This matters, not least because it should – and conceivably may – influence some of those MPs contemplating a Johnson deal, including those in two groups: at least 19 opposition MPs who have threatened to vote for it in defiance of the Labour whip, and the 21 Tories who are no longer – thanks to Johnson’s retributive fiat – subject to the Tory whip.
These groups will prove pivotal if both the DUP and all the ‘Spartan’ Brexiteers finally fall in line behind Johnson. There are signs that the Spartans at least may do just that in the wake of Jacob Rees-Mogg’s oxymoronic weekend appeal – repeated by the hard line European Reform Group MPs’ leader Steve Baker on Tuesday – to “trust” Johnson, particularly as he has locked so many of their leaders into highly desirable ministerial jobs.
Lee Rowley, an admittedly ultra-obscure diehard Leave backbench MP – who on Monday announced that he would back a deal – may just be the canary in the mine. Of course, the personal career impact – particularly for those not intending to leave parliament and, among Tories, hoping to be re-embraced by the Johnson regime – will weigh heavily among some of the 19 and the 21. But the former still have to consider why, when most did not vote for the May deal, they would now consider supporting one which was demonstrably worse, in economic terms, for their own constituents. And those of the latter who voted for the May deal would have to ask themselves if they too, as Remainers, could vote for the greater of two evils.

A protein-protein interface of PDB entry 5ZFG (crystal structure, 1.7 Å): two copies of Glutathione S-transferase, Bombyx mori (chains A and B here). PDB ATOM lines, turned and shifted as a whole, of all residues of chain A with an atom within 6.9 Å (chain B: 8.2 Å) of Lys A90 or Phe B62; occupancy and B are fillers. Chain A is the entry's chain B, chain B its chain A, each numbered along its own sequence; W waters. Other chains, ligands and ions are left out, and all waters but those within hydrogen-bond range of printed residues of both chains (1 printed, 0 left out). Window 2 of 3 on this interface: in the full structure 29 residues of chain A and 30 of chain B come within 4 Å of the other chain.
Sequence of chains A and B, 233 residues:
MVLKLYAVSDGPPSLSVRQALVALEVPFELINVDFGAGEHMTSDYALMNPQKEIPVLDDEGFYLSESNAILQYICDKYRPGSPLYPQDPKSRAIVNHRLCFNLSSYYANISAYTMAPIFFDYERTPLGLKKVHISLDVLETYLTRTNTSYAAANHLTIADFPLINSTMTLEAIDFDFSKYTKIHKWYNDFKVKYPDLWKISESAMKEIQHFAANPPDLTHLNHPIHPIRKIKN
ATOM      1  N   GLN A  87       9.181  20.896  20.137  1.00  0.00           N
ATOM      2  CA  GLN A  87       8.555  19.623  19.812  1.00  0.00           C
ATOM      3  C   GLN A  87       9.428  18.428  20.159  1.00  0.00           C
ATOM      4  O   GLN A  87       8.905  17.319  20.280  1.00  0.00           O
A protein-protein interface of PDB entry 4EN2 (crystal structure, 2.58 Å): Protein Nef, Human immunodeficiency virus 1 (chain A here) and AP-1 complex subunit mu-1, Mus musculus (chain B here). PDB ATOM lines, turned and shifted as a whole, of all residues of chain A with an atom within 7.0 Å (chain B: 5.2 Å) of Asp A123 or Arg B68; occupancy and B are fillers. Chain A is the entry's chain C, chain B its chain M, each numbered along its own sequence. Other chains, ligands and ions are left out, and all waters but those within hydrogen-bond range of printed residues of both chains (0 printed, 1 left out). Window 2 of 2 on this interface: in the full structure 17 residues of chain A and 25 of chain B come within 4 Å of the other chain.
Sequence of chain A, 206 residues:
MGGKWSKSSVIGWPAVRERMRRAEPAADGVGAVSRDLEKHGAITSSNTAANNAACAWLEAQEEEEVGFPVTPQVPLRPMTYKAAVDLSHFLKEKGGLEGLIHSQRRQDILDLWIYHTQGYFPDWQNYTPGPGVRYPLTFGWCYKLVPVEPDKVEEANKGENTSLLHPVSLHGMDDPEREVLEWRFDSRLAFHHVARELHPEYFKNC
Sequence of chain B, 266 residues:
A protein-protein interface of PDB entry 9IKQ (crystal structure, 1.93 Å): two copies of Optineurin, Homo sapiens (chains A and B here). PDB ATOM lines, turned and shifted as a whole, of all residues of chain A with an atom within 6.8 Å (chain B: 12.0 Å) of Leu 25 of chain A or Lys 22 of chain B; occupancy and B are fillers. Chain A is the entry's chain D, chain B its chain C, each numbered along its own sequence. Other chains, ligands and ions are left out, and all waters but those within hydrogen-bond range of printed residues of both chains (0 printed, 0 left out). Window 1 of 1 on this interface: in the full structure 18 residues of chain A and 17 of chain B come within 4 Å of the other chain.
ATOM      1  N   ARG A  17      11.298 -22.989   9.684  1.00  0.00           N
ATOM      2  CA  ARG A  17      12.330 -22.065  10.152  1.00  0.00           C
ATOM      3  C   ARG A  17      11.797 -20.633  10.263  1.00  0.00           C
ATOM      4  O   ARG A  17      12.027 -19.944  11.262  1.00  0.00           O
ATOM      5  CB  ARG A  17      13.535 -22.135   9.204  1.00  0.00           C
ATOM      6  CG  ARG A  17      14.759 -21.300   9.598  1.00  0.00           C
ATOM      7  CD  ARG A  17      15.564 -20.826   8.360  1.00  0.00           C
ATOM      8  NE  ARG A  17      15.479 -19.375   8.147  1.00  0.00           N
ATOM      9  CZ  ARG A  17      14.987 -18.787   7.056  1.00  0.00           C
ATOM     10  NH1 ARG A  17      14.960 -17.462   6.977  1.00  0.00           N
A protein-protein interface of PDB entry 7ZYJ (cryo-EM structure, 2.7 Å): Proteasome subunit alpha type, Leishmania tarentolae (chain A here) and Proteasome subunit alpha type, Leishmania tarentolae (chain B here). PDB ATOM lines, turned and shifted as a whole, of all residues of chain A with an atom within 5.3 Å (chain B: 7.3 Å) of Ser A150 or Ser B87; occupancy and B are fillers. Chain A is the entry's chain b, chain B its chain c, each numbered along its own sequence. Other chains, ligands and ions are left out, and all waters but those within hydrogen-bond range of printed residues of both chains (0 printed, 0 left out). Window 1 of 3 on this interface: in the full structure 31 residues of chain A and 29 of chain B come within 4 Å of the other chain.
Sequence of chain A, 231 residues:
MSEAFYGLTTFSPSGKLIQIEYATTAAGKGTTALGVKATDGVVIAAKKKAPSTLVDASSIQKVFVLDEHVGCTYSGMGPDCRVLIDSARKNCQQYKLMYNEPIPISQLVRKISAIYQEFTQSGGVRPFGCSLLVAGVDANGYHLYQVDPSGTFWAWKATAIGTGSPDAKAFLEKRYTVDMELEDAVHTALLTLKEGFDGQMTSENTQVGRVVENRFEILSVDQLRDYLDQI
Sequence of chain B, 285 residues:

Especially if the alternative was to support the now-revived idea of a second referendum. And here Labour remains key.
Since Corbyn was still this week resisting the growing clamour in the shadow cabinet and party membership for him to back a referendum, it’s worth rehearsing a little recent, if nerdy, Labour Party history. Back on July 8 the major unions met to thrash out a common line on Brexit. There was some subtle give-and-take at the meeting by Corbyn’s closest union ally, Len McCluskey, leader of Unite. He secured from his colleagues a promise – the one that Corbyn has stuck to – that in any pre-Brexit election Labour would promise to negotiate its own Brexit deal. But in return McCluskey conceded that in the event of a Tory deal Labour would argue for a referendum in which it would campaign for Remain.
McCluskey told me in August that he thought the first of these was the “more important” – understandably, as he expected Johnson not to negotiate a deal. But the day after the union meeting, the shadow cabinet – as usual under internal pressure to support a referendum – quickly approved Scenario One. So much so that Corbyn wrote to Labour Party members that very day: “Whoever becomes the new prime minister [at the time Johnson or Hunt] should have the confidence to put their deal, or no-deal, back to the people in a public vote.” Adding that: “In those circumstances Labour would campaign for Remain against either no-deal or a Tory deal that does not protect the economy and jobs.”